by Gregory S. Dowell
February 7, 2019
One of the most lucrative tax benefits under the Tax Cuts and Jobs Act (TCJA), and one of the most challenging to calculate in certain cases, is the qualified business income deduction (QBID). This deduction is available to individuals who have qualified business income from S corps, partnerships, LLCs, or sole proprietorships. This has been referred to by a number of names, such as QBID, pass-through income deduction, and the 20% deduction for business income.
The deduction is generally equal to 20% of the “qualified business income” (QBI) from a partnership, S corporation, LLC, or sole proprietorship. QBI is defined as the net amount of items of income, gain, deduction, and loss with respect to a trade or business. The business must be conducted within the U.S. to qualify, and specified investment-related items are not included, such as capital gains or losses, dividends, and interest income (unless the interest is properly allocable to the business). The trade or business of being an employee does not qualify. Also, QBI does not include reasonable compensation received from an S corporation, or a guaranteed payment received from a partnership for services provided to a partnership’s business.
The deduction is taken “below the line,” which means that it reduces taxable income but not adjusted gross income. It is available regardless of whether one itemizes deductions or takes the standard deduction. In general, the deduction cannot exceed 20% of the excess of taxable income over net capital gain. If QBI is less than zero it is treated as a loss from a qualified business in the following year.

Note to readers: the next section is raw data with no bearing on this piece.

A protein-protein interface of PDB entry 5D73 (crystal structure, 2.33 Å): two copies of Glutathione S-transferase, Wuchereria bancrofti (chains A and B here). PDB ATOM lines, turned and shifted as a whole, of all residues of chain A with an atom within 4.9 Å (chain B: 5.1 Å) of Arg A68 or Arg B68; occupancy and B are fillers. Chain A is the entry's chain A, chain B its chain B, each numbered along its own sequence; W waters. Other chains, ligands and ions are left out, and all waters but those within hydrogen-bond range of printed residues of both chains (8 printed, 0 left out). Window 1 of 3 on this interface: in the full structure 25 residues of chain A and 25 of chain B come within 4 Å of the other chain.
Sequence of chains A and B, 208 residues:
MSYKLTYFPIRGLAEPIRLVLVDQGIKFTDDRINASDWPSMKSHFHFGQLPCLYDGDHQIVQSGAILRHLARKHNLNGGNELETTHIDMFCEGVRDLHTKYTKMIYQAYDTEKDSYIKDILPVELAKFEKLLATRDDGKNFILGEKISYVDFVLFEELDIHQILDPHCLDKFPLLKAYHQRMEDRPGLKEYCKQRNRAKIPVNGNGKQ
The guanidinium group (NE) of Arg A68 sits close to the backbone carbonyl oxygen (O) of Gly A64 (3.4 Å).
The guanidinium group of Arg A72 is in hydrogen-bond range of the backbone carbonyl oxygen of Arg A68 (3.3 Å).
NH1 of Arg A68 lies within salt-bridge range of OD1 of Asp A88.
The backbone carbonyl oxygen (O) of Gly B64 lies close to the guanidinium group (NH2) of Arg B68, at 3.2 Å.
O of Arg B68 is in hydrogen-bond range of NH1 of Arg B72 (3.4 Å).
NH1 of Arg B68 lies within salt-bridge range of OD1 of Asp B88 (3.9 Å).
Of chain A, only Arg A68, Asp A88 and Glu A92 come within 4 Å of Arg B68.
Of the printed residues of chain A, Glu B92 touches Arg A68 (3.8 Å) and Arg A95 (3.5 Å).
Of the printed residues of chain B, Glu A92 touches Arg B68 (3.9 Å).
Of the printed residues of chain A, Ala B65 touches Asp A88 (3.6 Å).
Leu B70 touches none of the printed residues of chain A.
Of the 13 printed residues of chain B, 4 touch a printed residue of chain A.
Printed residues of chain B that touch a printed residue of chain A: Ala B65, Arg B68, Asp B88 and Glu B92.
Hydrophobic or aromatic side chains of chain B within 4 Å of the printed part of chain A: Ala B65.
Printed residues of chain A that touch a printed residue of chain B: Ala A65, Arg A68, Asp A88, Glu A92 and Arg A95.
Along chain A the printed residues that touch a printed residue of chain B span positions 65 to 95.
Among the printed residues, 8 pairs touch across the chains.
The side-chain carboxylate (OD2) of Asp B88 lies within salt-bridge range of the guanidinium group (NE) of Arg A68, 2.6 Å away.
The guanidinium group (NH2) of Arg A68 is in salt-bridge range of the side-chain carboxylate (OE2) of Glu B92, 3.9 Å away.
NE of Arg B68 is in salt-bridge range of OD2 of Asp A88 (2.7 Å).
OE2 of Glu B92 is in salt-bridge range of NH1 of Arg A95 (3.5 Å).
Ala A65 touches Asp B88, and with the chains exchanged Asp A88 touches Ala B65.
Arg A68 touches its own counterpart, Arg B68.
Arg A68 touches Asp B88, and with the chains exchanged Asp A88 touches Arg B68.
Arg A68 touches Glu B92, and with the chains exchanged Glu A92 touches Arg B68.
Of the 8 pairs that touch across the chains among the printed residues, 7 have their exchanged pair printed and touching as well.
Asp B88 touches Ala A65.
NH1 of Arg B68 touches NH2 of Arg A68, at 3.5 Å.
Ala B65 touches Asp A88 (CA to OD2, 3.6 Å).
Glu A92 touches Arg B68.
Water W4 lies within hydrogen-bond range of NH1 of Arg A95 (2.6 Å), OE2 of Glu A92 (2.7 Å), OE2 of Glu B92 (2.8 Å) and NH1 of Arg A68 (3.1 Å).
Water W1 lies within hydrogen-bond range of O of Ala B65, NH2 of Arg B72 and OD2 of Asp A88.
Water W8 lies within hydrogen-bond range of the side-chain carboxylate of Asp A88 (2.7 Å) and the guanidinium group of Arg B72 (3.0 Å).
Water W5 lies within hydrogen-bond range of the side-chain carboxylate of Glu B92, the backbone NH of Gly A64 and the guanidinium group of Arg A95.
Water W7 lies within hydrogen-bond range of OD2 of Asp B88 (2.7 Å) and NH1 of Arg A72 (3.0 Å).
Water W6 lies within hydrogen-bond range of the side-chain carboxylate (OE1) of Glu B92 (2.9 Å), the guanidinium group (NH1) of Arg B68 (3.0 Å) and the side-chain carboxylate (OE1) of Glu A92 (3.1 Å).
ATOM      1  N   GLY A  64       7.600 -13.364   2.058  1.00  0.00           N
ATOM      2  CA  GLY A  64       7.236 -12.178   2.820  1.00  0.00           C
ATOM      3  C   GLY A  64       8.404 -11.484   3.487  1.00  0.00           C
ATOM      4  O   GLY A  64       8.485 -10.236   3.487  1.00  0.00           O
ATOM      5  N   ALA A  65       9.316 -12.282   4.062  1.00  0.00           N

Rules are in place (discussed below) to deter high-income taxpayers from attempting to convert wages or other compensation for personal services into income eligible for the deduction.
These rules involve “thresholds,” that is taxable income of over $157,500 ($315,000 for joint filers). If taxable income is at least $50,000 above the threshold, or at least $207,500 ($157,500 + $50,000), all of the net income from a specified service trade or business is excluded from QBI. Joint filers would use an amount $100,000 above the $315,000 threshold, or $415,000. For taxable incomes that are between the threshold amounts and the $207,500/$415,000 amounts, the exclusion from QBI of income from specified service trades or businesses is phased in. Specified service trades or businesses are trades or businesses involving the performance of services in the fields of health, law, consulting, athletics, financial or brokerage services, or where the principal asset is the reputation or skill of one or more employees or owners.
Additionally, for taxpayers with taxable income more than the above thresholds, there is a limitation on the amount of the deduction that is based either on wages paid or wages paid plus a capital element. Here’s how it works: If taxable income is at least $207,500 ($415,000 for joint filers), the deduction for QBI cannot exceed the greater of (1) 50% of the allocable share of the W-2 wages paid with respect to the qualified trade or business, or (2) the sum of 25% of such wages plus 2.5% of the unadjusted basis immediately after acquisition of tangible depreciable property used in the business (including real estate). For taxable incomes that are between the threshold amounts and the $207,500/$415,000 amounts, a phase-in of the limitation applies.
Other limitations may apply in certain circumstances, for instance, in the cases of taxpayers with qualified cooperative dividends, qualified real estate investment trust (REIT) dividends, or income from publicly traded partnerships.
Obviously, the complexities surrounding this substantial new deduction can be formidable, especially if taxable income exceeds the thresholds discussed above. The issue is best studied on a case-by-case basis when a taxpayer has pass-through income.